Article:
Fauna/flora surveying at Gatineau Park (2015) - Part 1

These past two days (Wednesday and Thursday) I was helping out with a fauna and flora surveying project at Gatineau Park (same as last year).  The weather was very pleasant and I felt great (but exhausted) from being outside most of the day.  It's a great way to prepare my body and mind for the upcoming field season.

Rideau Canal
I took this picture on Tuesday when I walked along the canal during my lunch break.  The ice has pretty disappeared by now.

Same as last year, there are ten plots in Gatineau Park and we have to survey the flowering species within the plots every couple of days.  There are bee nest boxes set up near the plots and we have to check for bee occupancy.  This year, we also set up pan traps along the edge of the plots collecting insects.

At our very first plot, there was this male Yellow-bellied Sapsucker (Sphyrapicus varius) drumming and claiming his territory right above us.

Yellow-bellied Sapsucker (Sphyrapicus varius)
Looking and listening for other competitors nearby.

Yellow-bellied Sapsucker (Sphyrapicus varius)

We saw several Mourning Cloaks (Nymphalis antiopa) flying in the park.  First butterfly photo of the year!

On one of the bee nest boxes, there were two Diurnal Fireflies (Ellychnia corrusca), just like last year.

An unknown wasp.

I didn't have much time to look for birds while helping out, but at the end of the survey, I spotted this Eastern Phoebe (Sayornis phoebe) through the branches.

Today, we went back to the plots and checked all of the pan traps.  Most of the insects collected at this time of the year were flies, with the occasional bees, spiders, hoppers, and one moth.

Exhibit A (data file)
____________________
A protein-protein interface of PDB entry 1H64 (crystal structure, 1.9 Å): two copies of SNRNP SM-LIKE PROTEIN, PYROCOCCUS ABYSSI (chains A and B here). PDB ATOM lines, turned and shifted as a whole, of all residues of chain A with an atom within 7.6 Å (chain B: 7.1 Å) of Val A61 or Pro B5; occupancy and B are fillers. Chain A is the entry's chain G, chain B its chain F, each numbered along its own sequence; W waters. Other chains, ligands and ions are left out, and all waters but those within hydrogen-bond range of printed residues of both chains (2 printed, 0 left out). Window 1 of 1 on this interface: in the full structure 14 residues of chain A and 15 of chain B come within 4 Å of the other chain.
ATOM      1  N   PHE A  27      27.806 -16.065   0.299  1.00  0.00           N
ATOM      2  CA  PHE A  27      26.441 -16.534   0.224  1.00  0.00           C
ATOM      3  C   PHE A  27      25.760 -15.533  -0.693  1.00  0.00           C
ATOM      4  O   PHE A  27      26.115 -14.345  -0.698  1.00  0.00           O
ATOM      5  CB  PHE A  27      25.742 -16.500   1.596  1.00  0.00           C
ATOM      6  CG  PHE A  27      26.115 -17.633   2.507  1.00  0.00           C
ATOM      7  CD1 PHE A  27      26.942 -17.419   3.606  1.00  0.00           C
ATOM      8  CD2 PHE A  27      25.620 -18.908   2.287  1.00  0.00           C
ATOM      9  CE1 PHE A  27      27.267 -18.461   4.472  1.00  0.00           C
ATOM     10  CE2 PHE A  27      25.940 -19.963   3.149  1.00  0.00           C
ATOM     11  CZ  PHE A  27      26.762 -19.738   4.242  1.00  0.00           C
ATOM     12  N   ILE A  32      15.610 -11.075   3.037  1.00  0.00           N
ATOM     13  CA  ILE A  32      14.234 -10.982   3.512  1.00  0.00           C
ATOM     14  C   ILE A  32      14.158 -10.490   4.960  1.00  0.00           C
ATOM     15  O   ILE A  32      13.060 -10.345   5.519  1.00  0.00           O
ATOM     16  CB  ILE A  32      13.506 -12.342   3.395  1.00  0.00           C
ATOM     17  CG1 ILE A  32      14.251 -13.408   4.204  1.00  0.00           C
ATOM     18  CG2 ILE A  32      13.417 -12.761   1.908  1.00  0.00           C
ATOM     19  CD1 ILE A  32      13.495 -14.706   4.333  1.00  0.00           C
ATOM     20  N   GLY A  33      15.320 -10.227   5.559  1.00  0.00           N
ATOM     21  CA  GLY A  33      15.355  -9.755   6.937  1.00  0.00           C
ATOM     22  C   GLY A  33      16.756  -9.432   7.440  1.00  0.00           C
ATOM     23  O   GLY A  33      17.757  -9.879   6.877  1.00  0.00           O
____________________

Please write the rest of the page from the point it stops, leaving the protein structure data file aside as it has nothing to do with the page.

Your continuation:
A jumping spider on my backpack.

Unidentified moth
An unknown moth.

While walking between plots, we also have to keep an eye out for pollinators.  This morning, the project leader walking in front of me stopped all the sudden and netted the first bumble bee of the season!  The bee was flying towards a hepatica flower and we quickly put it inside a clear vial to take some photos of it.  After many identification challenges (even after returning back to campus), we decided it is a Brown-belted Bumblebee (Bombus griseocollis).

Brown-belted Bumblebee (Bombus griseocollis)


Brown-belted Bumble Bee (Bombus griseocollis)
The best distinguishing feature - the brown hair at the bottom of the T2 abdominal segment.


Brown-belted Bumble Bee (Bombus griseocollis)
After identifying and photographing it, we released the bee.  It decided to gloom itself and hide among the leaf litter instead of flying away.

There aren't much flowering at the moment.  The only flowering species I saw were Sharp-Lobed hepatica (Anemone acutiloba) and Round-lobed hepatica (A. americana).

Sharp-Lobed Hepatica (Hepatica nobilis)
Sharp-Lobed Hepatica

As we were finishing up the survey, this American red squirrel (Tamiasciurus hudsonicus) showed up and started posing for me on the tree.

American red squirrel (Tamiasciurus hudsonicus)

Afterwards, we saw another squirrel.  This one was munching on something.

In addition to the Mourning Cloaks flying around, there are also orange butterflies present but they never stayed still long enough for me to get close and photograph it.  I saw this one by chance but it didn't want to show the upper side of the wings to me, so I am classifying this as an unknown Comma (Polygonia sp.).

Hopefully, I will get another chance or two to come out here again before I depart for my field season next month.

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